Want to Start a Neighborhood Watch? Consider this.


The words “neighborhood watch” are synonymous with safety. These programs are partnerships between homeowners and local law enforcement, and they’ve proven effective in deterring crime in neighborhoods across the nation.

Officially, Neighborhood Watch was founded in 1972. Since that time, it’s spread from coast to coast – and throughout our home state of California. You can find programs everywhere from San Francisco to Sacramento to Santa Clara, Palm Desert, San Diego and beyond.

It works like this: volunteer residents work together with law enforcement to create a visible presence out on community streets. This is a deterrent in itself. And when suspicious activity occurs, it can be reported much more quickly.

If you’re seeking to enhance safety in your community, a good Neighborhood Watch program can help. It boosts awareness, brings residents together, and gets neighbors involved in the shared cause of safety. But before you start, you may want to consider a few things.

1. Neighborhood Watch is a resident effort, not an HOA responsibility.
HOAs and property management companies have a lot of responsibilities. Maintaining common areas, enforcing rules and making the kinds of improvements that enhance property values are all part of their purview. One thing that isn’t? Security – and that includes Neighborhood Watch programs. That responsibility falls to residents.

Given that, you can’t officially connect your Neighborhood Watch program to your association. That would expose you to liability, and would quite possibly be contrary to the association’s defined role. As a result, your Neighborhood Watch program should be founded and run by a separate group of residents, apart from the association. Homeowners should be participant volunteers in the program, and their actions should neither be supported nor sanctioned by the association.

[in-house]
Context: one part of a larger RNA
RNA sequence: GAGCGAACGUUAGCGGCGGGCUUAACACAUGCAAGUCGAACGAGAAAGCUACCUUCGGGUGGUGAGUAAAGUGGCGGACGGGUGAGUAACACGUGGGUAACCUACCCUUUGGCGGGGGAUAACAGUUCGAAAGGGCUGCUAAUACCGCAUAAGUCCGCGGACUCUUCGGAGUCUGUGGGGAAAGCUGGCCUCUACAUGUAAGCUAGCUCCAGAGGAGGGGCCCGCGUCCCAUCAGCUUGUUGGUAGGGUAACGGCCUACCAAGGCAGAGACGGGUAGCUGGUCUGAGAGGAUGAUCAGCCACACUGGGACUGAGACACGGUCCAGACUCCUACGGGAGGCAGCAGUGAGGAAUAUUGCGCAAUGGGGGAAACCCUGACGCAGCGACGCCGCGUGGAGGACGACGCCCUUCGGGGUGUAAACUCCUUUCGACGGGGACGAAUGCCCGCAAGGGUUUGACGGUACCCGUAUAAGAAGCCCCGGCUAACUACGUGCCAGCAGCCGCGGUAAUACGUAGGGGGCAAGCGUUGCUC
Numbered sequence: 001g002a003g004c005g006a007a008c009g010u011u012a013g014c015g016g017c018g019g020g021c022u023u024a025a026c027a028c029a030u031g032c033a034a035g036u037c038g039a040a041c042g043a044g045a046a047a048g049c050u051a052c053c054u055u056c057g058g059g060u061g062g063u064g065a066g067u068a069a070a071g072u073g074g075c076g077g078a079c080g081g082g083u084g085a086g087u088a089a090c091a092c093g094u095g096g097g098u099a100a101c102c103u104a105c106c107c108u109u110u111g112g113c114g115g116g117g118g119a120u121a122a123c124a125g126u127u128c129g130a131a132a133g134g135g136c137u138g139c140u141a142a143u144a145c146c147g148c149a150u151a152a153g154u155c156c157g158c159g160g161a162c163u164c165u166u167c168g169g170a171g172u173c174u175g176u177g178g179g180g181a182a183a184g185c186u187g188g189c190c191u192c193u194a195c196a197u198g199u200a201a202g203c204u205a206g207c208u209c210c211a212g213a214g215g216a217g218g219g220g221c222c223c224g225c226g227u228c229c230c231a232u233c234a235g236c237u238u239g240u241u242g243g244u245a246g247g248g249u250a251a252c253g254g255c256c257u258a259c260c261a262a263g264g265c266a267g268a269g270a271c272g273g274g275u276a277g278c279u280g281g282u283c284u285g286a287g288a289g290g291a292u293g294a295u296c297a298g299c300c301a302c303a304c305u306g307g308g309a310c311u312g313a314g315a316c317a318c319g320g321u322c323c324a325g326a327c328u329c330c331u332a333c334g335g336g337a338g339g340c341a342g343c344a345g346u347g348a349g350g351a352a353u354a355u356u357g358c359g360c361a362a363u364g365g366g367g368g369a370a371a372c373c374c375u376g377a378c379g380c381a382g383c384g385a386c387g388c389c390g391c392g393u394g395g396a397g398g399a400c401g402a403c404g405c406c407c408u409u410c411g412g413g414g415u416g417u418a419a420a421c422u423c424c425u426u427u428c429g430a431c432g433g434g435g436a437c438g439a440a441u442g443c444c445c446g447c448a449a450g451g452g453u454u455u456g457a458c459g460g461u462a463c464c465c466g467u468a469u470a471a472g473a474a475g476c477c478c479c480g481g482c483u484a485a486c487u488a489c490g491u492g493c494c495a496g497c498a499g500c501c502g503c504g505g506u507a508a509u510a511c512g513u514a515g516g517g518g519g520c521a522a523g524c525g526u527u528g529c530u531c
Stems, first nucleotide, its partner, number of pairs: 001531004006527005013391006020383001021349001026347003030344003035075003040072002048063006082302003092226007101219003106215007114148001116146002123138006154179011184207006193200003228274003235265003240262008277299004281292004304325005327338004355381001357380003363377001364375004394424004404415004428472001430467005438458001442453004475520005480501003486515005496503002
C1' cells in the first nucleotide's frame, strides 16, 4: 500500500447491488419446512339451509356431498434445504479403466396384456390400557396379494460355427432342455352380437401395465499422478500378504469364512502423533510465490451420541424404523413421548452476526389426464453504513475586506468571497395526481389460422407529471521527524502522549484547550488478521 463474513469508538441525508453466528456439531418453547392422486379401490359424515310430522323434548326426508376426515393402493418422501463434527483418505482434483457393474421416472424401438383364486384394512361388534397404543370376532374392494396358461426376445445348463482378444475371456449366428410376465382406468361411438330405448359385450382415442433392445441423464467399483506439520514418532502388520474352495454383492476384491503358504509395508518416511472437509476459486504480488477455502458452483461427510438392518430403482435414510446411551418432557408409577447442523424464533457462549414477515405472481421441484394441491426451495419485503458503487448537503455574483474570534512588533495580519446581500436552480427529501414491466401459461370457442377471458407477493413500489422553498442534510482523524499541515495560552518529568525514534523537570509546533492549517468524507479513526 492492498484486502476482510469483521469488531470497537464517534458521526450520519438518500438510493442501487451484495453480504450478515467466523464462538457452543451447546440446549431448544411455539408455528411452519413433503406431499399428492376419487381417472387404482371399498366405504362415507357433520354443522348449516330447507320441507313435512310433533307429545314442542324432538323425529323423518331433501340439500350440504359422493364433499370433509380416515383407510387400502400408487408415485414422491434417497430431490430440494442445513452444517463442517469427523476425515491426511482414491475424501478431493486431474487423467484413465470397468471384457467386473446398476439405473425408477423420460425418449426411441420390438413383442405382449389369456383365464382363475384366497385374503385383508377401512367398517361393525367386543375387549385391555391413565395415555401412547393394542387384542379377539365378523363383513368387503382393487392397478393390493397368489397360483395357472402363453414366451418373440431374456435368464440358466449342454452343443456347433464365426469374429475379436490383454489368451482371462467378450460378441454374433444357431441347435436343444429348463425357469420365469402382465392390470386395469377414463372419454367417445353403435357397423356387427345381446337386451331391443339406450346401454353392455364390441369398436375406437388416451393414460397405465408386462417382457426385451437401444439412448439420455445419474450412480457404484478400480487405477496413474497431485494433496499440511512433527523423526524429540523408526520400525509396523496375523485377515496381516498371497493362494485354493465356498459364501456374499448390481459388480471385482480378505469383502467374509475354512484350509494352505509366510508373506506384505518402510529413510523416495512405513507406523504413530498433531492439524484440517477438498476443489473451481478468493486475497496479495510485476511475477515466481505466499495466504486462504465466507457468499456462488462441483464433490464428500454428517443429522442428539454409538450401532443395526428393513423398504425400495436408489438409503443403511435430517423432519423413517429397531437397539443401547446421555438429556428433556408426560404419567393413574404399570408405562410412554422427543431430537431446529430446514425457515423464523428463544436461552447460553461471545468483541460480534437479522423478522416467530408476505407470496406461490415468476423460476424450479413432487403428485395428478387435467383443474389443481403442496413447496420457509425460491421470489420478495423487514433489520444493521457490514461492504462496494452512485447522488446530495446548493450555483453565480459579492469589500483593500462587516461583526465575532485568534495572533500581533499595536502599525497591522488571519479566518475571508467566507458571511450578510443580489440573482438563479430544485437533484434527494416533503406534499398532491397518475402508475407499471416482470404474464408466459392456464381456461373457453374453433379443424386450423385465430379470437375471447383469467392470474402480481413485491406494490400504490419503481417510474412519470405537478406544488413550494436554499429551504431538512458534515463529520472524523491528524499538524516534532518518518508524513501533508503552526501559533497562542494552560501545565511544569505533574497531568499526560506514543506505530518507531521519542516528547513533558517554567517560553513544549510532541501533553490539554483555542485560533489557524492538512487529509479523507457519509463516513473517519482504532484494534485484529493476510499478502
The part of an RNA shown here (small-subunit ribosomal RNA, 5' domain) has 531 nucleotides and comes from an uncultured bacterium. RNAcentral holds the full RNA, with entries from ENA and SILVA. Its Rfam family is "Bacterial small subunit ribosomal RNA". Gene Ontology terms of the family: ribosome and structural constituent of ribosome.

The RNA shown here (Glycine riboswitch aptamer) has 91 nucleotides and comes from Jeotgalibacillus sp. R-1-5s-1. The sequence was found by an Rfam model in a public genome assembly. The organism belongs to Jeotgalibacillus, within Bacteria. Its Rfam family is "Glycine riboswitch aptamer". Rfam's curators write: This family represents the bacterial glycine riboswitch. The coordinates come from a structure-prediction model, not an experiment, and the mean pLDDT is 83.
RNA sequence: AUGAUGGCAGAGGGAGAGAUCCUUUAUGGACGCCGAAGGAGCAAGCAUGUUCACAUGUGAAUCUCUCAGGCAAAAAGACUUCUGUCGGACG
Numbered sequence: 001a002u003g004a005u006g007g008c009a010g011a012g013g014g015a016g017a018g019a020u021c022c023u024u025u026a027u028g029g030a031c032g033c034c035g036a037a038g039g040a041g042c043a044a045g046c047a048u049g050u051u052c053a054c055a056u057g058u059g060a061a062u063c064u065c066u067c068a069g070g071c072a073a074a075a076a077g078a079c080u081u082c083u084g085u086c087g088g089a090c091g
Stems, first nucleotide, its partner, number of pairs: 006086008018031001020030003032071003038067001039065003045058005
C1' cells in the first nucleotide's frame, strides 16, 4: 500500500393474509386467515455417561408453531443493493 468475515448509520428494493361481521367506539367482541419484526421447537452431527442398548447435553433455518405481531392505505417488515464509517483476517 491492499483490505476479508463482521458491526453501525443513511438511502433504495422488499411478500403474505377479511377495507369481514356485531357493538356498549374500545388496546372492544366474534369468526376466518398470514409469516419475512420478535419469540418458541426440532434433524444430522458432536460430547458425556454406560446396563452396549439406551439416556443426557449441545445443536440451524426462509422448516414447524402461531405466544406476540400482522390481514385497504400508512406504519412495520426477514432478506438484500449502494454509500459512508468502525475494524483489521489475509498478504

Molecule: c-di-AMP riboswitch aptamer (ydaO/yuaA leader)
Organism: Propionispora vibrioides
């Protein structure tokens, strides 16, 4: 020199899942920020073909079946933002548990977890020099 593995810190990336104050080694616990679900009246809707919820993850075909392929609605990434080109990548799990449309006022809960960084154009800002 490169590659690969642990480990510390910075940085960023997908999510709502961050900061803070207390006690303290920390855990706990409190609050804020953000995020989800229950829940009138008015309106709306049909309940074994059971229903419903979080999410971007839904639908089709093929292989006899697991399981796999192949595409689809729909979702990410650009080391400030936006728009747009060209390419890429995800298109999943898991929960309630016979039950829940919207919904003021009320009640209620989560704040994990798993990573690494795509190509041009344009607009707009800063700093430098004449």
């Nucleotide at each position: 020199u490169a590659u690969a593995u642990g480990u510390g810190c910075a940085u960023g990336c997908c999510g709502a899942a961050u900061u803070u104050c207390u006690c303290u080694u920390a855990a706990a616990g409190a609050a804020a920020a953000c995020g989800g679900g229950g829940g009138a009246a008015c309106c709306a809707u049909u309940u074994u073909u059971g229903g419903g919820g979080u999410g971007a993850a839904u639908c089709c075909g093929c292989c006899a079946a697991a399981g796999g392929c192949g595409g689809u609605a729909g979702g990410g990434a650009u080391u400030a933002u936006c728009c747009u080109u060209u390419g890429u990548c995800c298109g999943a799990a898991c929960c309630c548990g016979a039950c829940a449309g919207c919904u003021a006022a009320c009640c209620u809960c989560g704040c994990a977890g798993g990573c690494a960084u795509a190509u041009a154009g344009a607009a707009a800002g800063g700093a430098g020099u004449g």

2. Neighborhood Watch members are not crime fighters.
The phrase “don’t be a hero” springs to mind here. Volunteers with Neighborhood Watch should not be expected to – nor invest themselves with the authority to – directly confront suspicious characters. That’s not wise, and it’s certainly not safe. When you’re advising your watch group (which is as involved as the association can get), make sure volunteers are clear on this. They should watch and report, period. “If you see something, say something” are the words to live by for your watch volunteers.

Vigilante activity is not safe, and it’s certainly not legal. Volunteers don’t get uniforms or badges, and they certainly shouldn’t carry weapons. Neither should they express – overtly or implied – an official affiliation with the association as a security force.

3. Work with your local police department.
Your role as a board member should be one of facilitator. With a group of residents interested in starting a Neighborhood Watch program, your next step should be to put them in touch with the local police department or sheriff’s department. That partnership will give your group credibility – not to mention the kind of training they’ll need to operate safely and effectively.

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